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  1. 1
    055031

    Ivory Coast.

    Houphouet-Boigny F

    In: Population perspectives. Statements by world leaders. Second edition, [compiled by] United Nations Fund for Population Activities [UNFPA]. New York, New York, UNFPA, 1985. 87-8.

    Solid population research, including regional and national surveys on fertility, mortality, and migration, has provided a foundation for development planning in the Ivory Coast. The population growth rate has risen from 3.6/year in the 1965-75 period to 4.3%/year since 1975. The birth rate is over 50/1000 and the fertility rate is 17/1000. The overall rate of population growth has been intensified by immigration, which has increased from 75,000 individuals/year in 1965-75 to a current level of 94,000 individuals/year. If current trends continue, aliens will comprise 30% of the country's population by 1990. Another trend has been widespread rural-urban migration. The rate of population growth in rural areas of the Ivory Coast was 1.8% in 1975-80, while that in urban areas was 8.8%. Rural development has been severely affected by a shortage of young men in the north and the savannah. The city of Abidjan holds 20% of the country's total population and half of the urban population. Another salient demographic feature is the young age profile of the population: 43% of current inhabitants are under 15 years of age. Improvements in the physical, social, economic, and psychological well-being of the Ivory Coast population require continued attention to modification of existing demographic trends through research-based population planning.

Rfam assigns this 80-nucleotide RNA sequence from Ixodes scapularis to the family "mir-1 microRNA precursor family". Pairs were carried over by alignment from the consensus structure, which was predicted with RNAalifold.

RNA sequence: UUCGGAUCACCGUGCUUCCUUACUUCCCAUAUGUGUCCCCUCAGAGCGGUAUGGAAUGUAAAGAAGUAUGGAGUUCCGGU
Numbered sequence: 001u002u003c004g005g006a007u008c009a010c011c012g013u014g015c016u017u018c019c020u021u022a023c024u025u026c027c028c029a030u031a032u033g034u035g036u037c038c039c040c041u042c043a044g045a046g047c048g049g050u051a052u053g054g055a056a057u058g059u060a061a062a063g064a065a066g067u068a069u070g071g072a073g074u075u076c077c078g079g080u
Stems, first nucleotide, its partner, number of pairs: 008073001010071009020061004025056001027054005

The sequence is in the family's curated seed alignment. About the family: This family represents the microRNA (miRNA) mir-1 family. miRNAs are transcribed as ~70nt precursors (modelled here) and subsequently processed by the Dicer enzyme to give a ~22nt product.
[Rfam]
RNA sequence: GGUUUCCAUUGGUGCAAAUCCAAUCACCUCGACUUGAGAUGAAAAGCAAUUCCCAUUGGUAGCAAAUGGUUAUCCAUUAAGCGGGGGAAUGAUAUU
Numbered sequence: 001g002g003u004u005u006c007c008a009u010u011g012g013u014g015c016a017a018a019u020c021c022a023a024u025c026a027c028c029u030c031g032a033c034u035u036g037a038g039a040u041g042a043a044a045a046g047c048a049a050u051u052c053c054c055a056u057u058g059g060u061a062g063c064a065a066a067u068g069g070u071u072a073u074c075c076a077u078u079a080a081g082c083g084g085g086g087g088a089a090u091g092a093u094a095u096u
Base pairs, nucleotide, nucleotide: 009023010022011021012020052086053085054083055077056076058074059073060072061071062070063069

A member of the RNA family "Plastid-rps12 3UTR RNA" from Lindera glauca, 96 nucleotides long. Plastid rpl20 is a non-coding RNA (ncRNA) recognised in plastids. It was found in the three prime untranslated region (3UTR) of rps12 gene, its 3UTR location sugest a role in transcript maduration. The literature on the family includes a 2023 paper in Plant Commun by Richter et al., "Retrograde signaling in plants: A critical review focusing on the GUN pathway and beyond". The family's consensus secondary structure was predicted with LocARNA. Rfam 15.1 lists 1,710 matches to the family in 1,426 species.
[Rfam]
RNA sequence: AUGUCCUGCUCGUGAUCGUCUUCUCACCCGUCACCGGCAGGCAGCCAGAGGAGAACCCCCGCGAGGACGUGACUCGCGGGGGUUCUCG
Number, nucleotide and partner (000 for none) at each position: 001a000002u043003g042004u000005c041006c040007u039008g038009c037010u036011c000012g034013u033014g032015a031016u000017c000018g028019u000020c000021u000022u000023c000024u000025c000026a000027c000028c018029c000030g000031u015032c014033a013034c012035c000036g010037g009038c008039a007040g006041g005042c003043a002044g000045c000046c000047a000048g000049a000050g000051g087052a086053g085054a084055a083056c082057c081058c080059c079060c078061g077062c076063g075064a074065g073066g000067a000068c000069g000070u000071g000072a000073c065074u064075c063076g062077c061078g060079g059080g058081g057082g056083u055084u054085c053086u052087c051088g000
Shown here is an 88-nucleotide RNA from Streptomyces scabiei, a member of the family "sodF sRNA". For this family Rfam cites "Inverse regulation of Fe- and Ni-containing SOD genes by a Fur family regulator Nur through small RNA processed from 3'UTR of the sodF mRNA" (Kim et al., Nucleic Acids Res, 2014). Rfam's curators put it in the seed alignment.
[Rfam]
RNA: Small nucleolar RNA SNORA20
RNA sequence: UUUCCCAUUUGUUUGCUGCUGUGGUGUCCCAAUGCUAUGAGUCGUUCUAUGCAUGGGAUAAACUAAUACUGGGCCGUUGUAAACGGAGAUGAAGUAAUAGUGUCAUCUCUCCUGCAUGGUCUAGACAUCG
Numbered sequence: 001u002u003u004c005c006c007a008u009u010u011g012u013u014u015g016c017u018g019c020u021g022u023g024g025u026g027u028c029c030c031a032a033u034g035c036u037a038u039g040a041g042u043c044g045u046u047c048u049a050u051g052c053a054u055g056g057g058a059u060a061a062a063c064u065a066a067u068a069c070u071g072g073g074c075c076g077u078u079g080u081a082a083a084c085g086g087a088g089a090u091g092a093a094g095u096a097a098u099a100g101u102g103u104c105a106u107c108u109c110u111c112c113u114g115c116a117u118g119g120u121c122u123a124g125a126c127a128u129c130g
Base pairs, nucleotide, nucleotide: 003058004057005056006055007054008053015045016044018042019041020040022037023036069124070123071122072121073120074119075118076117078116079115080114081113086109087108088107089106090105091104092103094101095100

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  2. 2
    055027

    Kenya.

    Moi DT

    In: Population perspectives. Statements by world leaders. Second edition, [compiled by] United Nations Fund for Population Activities [UNFPA]. New York, New York, UNFPA, 1985. 92-3.

    In the 2 decades of independence, the Government of Kenya has used incomes generated for improvements in medical care, education, nutrition, and water sanitation facilities. The sum effect has been a general improvement in living standards and a significant reduction in mortality, especially infant mortality. However, a high rate of population growth and its structural and spatial implications have magnified problems in areas such as human resource development and expanded opportunities for income-generation. The current population, estimated at 19.4 million, is doubling every 18 years and expected to reach 35 million by the end of the century. Young people increasingly dominate the population's structure. Modern contraception has been adopted by only a minority of women and is applied to birth spacing rather than to limiting family size. In rural areas, Kenyan women continue to have high fertility aspirations. Even with declines in fertility, the decades ahead will see severe stresses on Kenya's health care, education, and employment sectors. The number of children served by the primary school system (ages 6-14 year olds) is expected to increase from 4 million in 1980 to 8.9 million by 2000, while the labor force (15-49 year olds) should rise from 6.8 million to 15.7 million in this period. It is only through the participation of rural and urban Kenyans in district development planning that Kenya's high fertility levels can be reduced and economic development sustained.
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